to just just wanted to, I think doing a podcast would be fun. We’ve done it for now a little over seven years. Okay. So you know, it was the time when when there wasn’t a million podcasts. But there were a decent amount of podcasts. And we still like to do it. And I love to do it. And we’re not getting rich or famous off of it. But we are being satisfied creatively by doing it. We love to do it. And I think that’s that’s part of the fun of it. Absolutely. It’s on. It’s on the Evergreen podcast network now at a Cleveland last couple of years. So that’s helped boost our presence and get more subscribers. So yeah, I still we don’t do we should do weekly. Okay, very aggressive. But now we’re doing about two a month because everybody’s so busy with every other thing that they’ve got going on. So

Tim Fulton  07:03

yeah, absolutely. I mean, and I the thing that I have told other people who are like, I want to start podcasts, what do you what do you what do I need to know? Or what do I need to do? And the biggest thing is like you can Google anything, everything like it’s super, it’s not difficult, but consistency is absolutely key. The key we are maybe this is my Mia culpa to my listeners that I went dark sort of from like, the last episode was in like, April, but really the last episode was like November of 2020, to jump back in with all those city council candidates and the mayoral candidates, and now you I think are the will be the third episode after that, but only the second guests like and trying to get back to

Dino Tripodis  07:51

and not a candidate and not a candidate that you’re not running. You know, it’s funny that over the length of time I’ve been in Columbus, I have been approached, uh huh. At certain times for certain things. And I said, No, no, another story another time. Yeah. Okay. But no, not not my thing. I don’t spend definitely not these days.

Tim Fulton  08:17

What? political climate?

Dino Tripodis  08:19

I mean, this political climate in general, yeah. Okay. So you know, I can I can, I can deal with the political climate on my own and have my own opinions and have my own thoughts and get involved in my own debates. But to step into that role right now, and if that sounds like well, you don’t want to make a difference. You don’t want to make a change? Yeah, I do. That’s why I don’t want to do it now. Because I find it it seems virtually impossible to evoke any type of serious change right now and things just, but that don’t even know why we’re going down this route.

Tim Fulton  08:56

And we hope that it’ll get better, of course, yeah, of course. Let’s go back a little bit to and we can talk about because you’ve had, again, a multi hyphenate sort of career rain. But I think what most people know you for is your time at Sunday. 95. It’s the biggest amplifier that you’ve had. Right, right.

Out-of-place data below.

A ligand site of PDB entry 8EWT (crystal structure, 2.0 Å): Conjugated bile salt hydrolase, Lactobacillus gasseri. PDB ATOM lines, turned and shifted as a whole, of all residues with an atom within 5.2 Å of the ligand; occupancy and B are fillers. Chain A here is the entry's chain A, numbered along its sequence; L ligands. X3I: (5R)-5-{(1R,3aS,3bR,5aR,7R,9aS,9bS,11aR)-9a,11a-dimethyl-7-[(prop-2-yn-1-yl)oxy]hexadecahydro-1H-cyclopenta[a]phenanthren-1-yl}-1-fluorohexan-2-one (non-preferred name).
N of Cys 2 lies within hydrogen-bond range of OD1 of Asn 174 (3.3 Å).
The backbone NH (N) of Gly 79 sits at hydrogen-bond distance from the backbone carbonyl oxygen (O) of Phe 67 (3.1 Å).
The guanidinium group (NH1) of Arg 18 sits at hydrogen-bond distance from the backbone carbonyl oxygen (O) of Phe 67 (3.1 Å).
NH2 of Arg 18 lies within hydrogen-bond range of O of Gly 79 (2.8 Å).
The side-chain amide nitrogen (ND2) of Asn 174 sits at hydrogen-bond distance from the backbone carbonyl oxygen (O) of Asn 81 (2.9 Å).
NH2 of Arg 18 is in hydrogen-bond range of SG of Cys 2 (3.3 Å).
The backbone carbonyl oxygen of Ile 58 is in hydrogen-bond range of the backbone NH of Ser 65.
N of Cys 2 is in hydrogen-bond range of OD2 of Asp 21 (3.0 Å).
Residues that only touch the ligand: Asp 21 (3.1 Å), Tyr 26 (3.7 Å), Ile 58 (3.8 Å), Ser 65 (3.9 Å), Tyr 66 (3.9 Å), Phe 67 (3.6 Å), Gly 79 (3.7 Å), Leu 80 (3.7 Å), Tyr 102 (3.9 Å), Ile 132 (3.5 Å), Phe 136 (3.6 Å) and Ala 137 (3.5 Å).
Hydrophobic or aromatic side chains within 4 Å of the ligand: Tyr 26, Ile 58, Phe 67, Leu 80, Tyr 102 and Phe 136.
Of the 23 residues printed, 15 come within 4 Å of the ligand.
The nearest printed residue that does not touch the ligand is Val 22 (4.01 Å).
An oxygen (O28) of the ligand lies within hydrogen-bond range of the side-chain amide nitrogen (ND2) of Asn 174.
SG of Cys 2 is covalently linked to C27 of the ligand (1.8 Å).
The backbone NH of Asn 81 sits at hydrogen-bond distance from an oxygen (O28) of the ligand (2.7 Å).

Dino Tripodis  09:17

For sure. Yeah, none of this other stuff, I would think would have come into play. If it weren’t for Sunday. 95. And that was a happy accident. And I’ve told you personally, that story before I was a stand up comedian. I was a guest on the show. I would make frequent appearances there. And then one year they when I was living out in LA pursuing my my stand up career, they said would you like to be the co host with Bob Simpson, a guy who I had popped on the show with who was hosting the show? And I said no, like three times. They finally wore me down and I decided you know what, speaking of my daughter who was turning 13 years of age at the time, I thought this might be a good I bet on the road. Living in LA, it might be a good time, a good year to come back and be closer to my daughter work. add something to the resume. And when it doesn’t work out, you know, Okay, nice try go back to LA but I’ll have this year of bonding with my kid. Because it was a contract, right? It wasn’t there was kind of a contract. Yes, it was a contract. But you know, the contracts, still to this day are always in favor of the radio station, you sign a four year contract, but if they want to dump you after year, one or two, they they can find cause that’s just the nature of the beast, okay. And after the first year, this show didn’t fly that I was on it was Bob Simpson and company and was actually creatively a great show

Tim Fulton  10:46

it just you are not on the marquee. To be clear, as Bob Simpson

Dino Tripodis  10:49

and CO I were part of CO you were the CO I was part of the CO and Bob was let go. And we were left myself, Stacy McKay, Mike Elliot, who now is with I heart and program director. He was our producer at the time, Clark Donnelly. And we all just said, You know what, they’re probably gonna, that was in October, the following year, and I said, they’re probably gonna get a new Morning Show in January. So let’s just pretend like every show is our last one and have a blast. Okay. Okay, we did that. There was some chemistry there. The ratings went up. And in January, when we got pulled into the general manager’s office, I was, I was waiting for the thank you for this sorry, this experiment didn’t work out. And then they offer a four year contract for Dina and Stacey and the rest as they say is is history

Tim Fulton  11:42

and for and so then 23 more years of that 24

Dino Tripodis  11:45

more years in different and different because Stacy left and Stacey got Stacy got a surprise, you know, pregnancy Lake life and she wasn’t expecting that. And she took time off to do that. And then she left and went to another station then came back. And then I left and now I came back and and so yeah, but this is definitely this one. This is it. There’s no more anybody leaves now is going to be gone. They’re gone. Gone gone at this point. But yeah,